The US dollar may still be king in terms of foreign-exchange reserves and denomination of international transactions, but the American currency is no longer absolute monarch of the global economy. The yawning US trade deficit and a huge overhang of debt denominated in greenback are causing concern regarding its reserve currency status. Since the middle of the 20th century, most countries have held the majority of their foreign exchange reserves in dollars. This means that the greenback is constantly in demand, whatever the underlying need for US products; now, with massive trade and budget deficits to finance, Americans are increasingly reliant on that status. The unprecedented weight of US liabilities means that a threat to the dollar’s dominance could result in a currency collapse.
Under present conditions, can dollar hegemony last? The Russians for one don’t think so, having since last spring openly questioned the greenback’s pre-eminence as the world’s reserve currency. At that time, Russia’s central bank held 60% of its reserves in dollars, 33% in euros and 7% in British pounds, but has since been busily diversifying, including an increase in Japanese yen holdings to several percentage points. The share of the yen in global foreign exchange reserves had declined to under 4% by the end of 2005 from over 6% at end-1999. However, with the Japanese currency looking undervalued, Russia, among others, may be adding more of it to their reserves and end-2006 global figures for official yen holdings should see them rising closer to late 90s levels.
With the world’s third largest official foreign exchange holding, which grew over 50% last year, Russia’s challenge to the dollar’s supremacy has fuelled speculation that other central banks could increasingly diversify. That in particular includes China, which is shifting away from dollars, a highly significant move as Chinese have the world’s largest reserves, about a trillion dollars at the end of 2006 and growing at a rate of $30 million an hour. Other Asian central banks have lost their appetite for holding dollars, with Japan also moving out of US debt instruments. Elsewhere in the world, Sweden in 2006 cut its dollar holdings from 37% of central bank reserves to 20%, with the euro’s share rising to 50%. Some OPEC countries are unloading US Treasuries at the fastest pace in more than three years; in particular, Iran in 2006 pledged to move its reserves away from the US dollar and into currencies such as the euro. Closer to home, Syria has just announced that it replaced the dollar with the euro for half of its foreign currency reserves. Given the tension between Washington and Damascus, such a move had been foreseen for some time, especially as the Syrian government at the start of 2006 issued an official circular instructing all ministries and state companies to adopt the euro instead of the dollar for foreign transactions. However, decisions such as these are not made just on the strength of emotional or diplomatic considerations: it is economically and financially smart for Syria to shift into euros, irrespective of the political correctness of the move. By the same token, what should be interesting to watch in 2007 will be how the central banks of other Arab countries, including Lebanon and Jordan, with local currencies pegged to the dollar and strong political ties to Washington, are able to move away from over-reliance on greenback reserves.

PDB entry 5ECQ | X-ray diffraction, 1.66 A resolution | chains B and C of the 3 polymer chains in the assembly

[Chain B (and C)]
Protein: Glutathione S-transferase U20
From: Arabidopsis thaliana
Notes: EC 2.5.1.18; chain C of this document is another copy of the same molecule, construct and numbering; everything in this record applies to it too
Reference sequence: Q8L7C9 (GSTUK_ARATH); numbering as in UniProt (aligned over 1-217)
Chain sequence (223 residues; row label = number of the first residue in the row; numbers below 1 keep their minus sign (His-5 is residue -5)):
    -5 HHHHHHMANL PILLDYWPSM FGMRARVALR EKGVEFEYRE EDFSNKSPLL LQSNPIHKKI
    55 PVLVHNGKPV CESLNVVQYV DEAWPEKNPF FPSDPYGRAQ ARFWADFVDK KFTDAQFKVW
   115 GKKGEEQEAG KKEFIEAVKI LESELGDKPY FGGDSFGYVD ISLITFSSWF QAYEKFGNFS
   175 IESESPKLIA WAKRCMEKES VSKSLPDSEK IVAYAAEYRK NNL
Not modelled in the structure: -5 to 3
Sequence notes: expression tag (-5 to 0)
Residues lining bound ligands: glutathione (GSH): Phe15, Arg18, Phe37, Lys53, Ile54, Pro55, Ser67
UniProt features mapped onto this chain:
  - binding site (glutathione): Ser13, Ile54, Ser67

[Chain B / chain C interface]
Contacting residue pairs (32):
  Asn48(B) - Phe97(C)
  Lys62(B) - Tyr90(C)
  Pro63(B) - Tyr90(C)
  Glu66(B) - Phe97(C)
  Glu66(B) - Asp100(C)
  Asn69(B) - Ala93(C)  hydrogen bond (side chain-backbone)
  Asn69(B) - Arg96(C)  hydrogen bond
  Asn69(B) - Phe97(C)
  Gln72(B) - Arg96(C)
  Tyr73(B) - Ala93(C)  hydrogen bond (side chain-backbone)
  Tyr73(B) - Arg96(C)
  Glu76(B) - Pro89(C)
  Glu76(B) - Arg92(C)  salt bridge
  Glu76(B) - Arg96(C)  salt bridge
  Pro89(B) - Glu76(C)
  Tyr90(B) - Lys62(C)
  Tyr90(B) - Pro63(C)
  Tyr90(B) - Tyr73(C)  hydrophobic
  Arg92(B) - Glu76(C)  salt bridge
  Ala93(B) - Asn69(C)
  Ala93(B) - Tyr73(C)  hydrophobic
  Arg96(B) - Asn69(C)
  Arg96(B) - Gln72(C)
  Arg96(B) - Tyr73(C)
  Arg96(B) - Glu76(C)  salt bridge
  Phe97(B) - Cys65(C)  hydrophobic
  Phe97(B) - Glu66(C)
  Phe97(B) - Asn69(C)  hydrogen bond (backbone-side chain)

Arab banks cutting back on dollar reserves
However, whatever the Arabs do, the trend against the dollar is clear and possibly permanent. There are now more euros banknotes and coins in circulation worldwide than dollars, but the greenback remains the world’s most important reserve currency, though less significant than in the ’90s. The dollar’s share of global reserves dropped to under 67% at the end of 2005 from 71% in 1999, while the euro’s portion increased during the same period to over 24% from under 18%. Today, it is estimated that about 65% of foreign central bank exchange reserves are held in dollars, versus around 25% in euros, with the dollar exchange rate weakening 10% against the euro over the past year. The rise of gold is yet another sign that the dollar is not what it used to be. After central banks in various countries unloaded the yellow metal back in the ’90s, it is now making a comeback.
As the rest of the world continues to abandon the dollar as the global reserve currency, Americans will find borrowing more expensive. The US can maintain a large trade deficit only if foreigners continue to hold large numbers of dollars as their reserve currency, and that looks increasingly unlikely. Though holding a drop in the ocean of world reserves, the Syrians seem to have got it right, but how long will America’s friends in other Arab capitals continue to prop up the US consumer by holding on to dollar reserves? What the Saudis and their neighbors do with their dollars will mean a lot to America in 2007 as other countries continue to abandon the greenback.